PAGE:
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What is a Dwelling House?

By Sherry Holetzky
Updated May 16, 2024
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In its most simple sense, the term dwelling house means home. It refers to one’s abode, domicile, or place of human habitation. It is the place in which one or more persons currently live. A dwelling house is a place where people generally return at night, sleep, prepare meals, bathe, and otherwise conduct their lives. There are many and varied definitions, both general and legal, that can be used to describe one’s home.

A room in a boarding house or hotel can also be considered a dwelling house, if it is considered one’s permanent residence and not just rented on a day to day basis. Each separate living quarter in a duplex, triplex, or other apartment building may also be considered a dwelling house. A dwelling house may be referred to as such if it includes its own cooking and bathroom facilities. In some places, this would exclude rented rooms that share one or both facilities with other tenants. In other areas, only a single family home fits this description.

For real estate purposes, the definition may be very different. Aside from the actual living space, an outbuilding, garage, shed, workshop or other structure on the same property may be considered part of the dwelling house. Other living quarters, such as a “Mother in law’s cottage” or old servants’ quarters may be included as well. In legal terms, such other quarters may be viewed differently.

The legal definition of a dwelling house tends to vary by location. In some areas, nearly any structure that can be occupied by human beings as living quarters can be included in this definition. The owner, renter, or occupant may not have to be present for the structure to be classified as his dwelling house, if he is away but it is considered his main residence. Often, structures such as mobile homes, trailers, campers, houseboats, or even tents may be classified as dwellings. A dorm room or a rented room inside a home may be considered the dwelling house of the renter, for search and seizure purposes.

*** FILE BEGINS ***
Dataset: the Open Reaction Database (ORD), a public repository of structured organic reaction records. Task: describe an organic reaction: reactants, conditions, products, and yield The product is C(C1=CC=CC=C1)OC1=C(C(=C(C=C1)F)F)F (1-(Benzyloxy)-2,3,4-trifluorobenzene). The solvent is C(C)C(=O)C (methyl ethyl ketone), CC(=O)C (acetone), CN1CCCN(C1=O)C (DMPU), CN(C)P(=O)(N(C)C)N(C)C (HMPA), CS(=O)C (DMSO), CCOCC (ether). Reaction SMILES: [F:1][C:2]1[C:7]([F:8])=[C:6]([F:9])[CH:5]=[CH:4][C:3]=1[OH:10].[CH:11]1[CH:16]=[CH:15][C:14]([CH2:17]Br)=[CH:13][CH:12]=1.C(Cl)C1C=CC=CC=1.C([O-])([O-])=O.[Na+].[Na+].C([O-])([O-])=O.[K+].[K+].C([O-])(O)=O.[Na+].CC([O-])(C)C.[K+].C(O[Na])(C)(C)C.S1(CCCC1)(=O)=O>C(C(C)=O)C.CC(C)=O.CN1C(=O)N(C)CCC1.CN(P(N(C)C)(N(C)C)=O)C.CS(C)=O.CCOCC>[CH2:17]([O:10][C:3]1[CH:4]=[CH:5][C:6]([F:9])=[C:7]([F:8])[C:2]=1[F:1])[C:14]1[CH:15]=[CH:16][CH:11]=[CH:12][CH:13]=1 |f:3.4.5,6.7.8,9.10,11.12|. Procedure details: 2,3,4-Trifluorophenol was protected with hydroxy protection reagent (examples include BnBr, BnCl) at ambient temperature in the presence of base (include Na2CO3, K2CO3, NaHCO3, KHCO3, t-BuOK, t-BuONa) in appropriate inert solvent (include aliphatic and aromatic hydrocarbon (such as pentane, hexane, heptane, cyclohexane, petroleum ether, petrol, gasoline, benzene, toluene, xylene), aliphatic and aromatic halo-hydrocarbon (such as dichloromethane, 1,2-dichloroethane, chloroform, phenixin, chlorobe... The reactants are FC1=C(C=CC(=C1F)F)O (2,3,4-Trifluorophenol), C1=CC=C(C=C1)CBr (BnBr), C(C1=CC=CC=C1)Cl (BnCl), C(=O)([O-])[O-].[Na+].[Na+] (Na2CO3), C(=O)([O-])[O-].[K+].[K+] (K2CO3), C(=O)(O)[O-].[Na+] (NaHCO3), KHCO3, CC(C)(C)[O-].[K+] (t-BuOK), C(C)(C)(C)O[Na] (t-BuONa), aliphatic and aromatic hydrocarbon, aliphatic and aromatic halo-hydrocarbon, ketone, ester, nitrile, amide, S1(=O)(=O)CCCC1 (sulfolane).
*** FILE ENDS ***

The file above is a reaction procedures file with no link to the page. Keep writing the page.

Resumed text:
While some definitions are rather vague, including most any space that can be occupied as a home — even on an irregular basis — others are a bit more specific. A vacation home, cottage, or mobile home that is not a primary residence may specifically be excluded. A time share condominium may be as well, since it is not the regular home of any person and because ownership is shared.

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Discussion Comments
By shell4life — On Sep 30, 2012

@giddion – I'm the same way. For years, I lived in my friend's house extension, and I so desperately wanted my own space.

I finally found a house I could afford that was just the right size for me. There is something so comforting about knowing you have a private place to go home to after work to shower and relax.

I also love cooking in my own kitchen. When I lived in the house extension, I ate mostly prepackaged food or fast food, because my friend's kitchen was a disaster area. Now, I can prepare healthy meals in my own house.

By giddion — On Sep 29, 2012

@OeKc05 – It depends on who you ask, but personally, I wouldn't call one room a dwelling house. Since you guys share a kitchen and a bathroom, you can't really call her room a separate entity.

I'm really glad I built my own house. I hated having roommates in college and in my apartment afterward, and now, I can totally appreciate having my very own living space.

I'm a very private person, and it is ideal for me to have the place all to myself. I feel inhibited when others are around, and I can only function fully when I have time to myself.

By OeKc05 — On Sep 29, 2012

My coworker rents a room in the house I share with my sister. Would her room be considered her dwelling house?

By seag47 — On Sep 28, 2012

I've never heard the words “dwelling” and “house” put together like that. I always assumed that a dwelling was a house, and vice versa.

I suppose in this sense, “dwelling” is an adjective. If it were used alone, it would be a noun.

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